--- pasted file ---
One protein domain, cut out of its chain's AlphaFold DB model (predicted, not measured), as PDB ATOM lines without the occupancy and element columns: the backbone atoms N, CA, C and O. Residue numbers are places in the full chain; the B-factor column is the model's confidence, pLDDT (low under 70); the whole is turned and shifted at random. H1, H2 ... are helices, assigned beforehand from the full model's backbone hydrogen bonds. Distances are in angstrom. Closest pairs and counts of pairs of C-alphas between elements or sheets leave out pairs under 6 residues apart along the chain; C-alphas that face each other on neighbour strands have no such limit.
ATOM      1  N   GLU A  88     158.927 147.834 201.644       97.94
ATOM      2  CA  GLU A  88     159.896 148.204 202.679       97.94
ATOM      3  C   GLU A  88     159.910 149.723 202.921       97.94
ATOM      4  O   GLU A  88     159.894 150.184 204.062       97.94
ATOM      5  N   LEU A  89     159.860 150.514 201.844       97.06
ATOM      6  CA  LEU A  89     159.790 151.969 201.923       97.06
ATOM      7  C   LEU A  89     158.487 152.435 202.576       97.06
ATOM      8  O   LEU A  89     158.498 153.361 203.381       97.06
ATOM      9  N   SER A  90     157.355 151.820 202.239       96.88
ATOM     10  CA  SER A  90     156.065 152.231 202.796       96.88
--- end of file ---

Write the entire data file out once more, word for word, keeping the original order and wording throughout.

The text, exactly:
One protein domain, cut out of its chain's AlphaFold DB model (predicted, not measured), as PDB ATOM lines without the occupancy and element columns: the backbone atoms N, CA, C and O. Residue numbers are places in the full chain; the B-factor column is the model's confidence, pLDDT (low under 70); the whole is turned and shifted at random. H1, H2 ... are helices, assigned beforehand from the full model's backbone hydrogen bonds. Distances are in angstrom. Closest pairs and counts of pairs of C-alphas between elements or sheets leave out pairs under 6 residues apart along the chain; C-alphas that face each other on neighbour strands have no such limit.
ATOM      1  N   GLU A  88     158.927 147.834 201.644       97.94
ATOM      2  CA  GLU A  88     159.896 148.204 202.679       97.94
ATOM      3  C   GLU A  88     159.910 149.723 202.921       97.94
ATOM      4  O   GLU A  88     159.894 150.184 204.062       97.94
ATOM      5  N   LEU A  89     159.860 150.514 201.844       97.06
ATOM      6  CA  LEU A  89     159.790 151.969 201.923       97.06
ATOM      7  C   LEU A  89     158.487 152.435 202.576       97.06
ATOM      8  O   LEU A  89     158.498 153.361 203.381       97.06
ATOM      9  N   SER A  90     157.355 151.820 202.239       96.88
ATOM     10  CA  SER A  90     156.065 152.231 202.796       96.88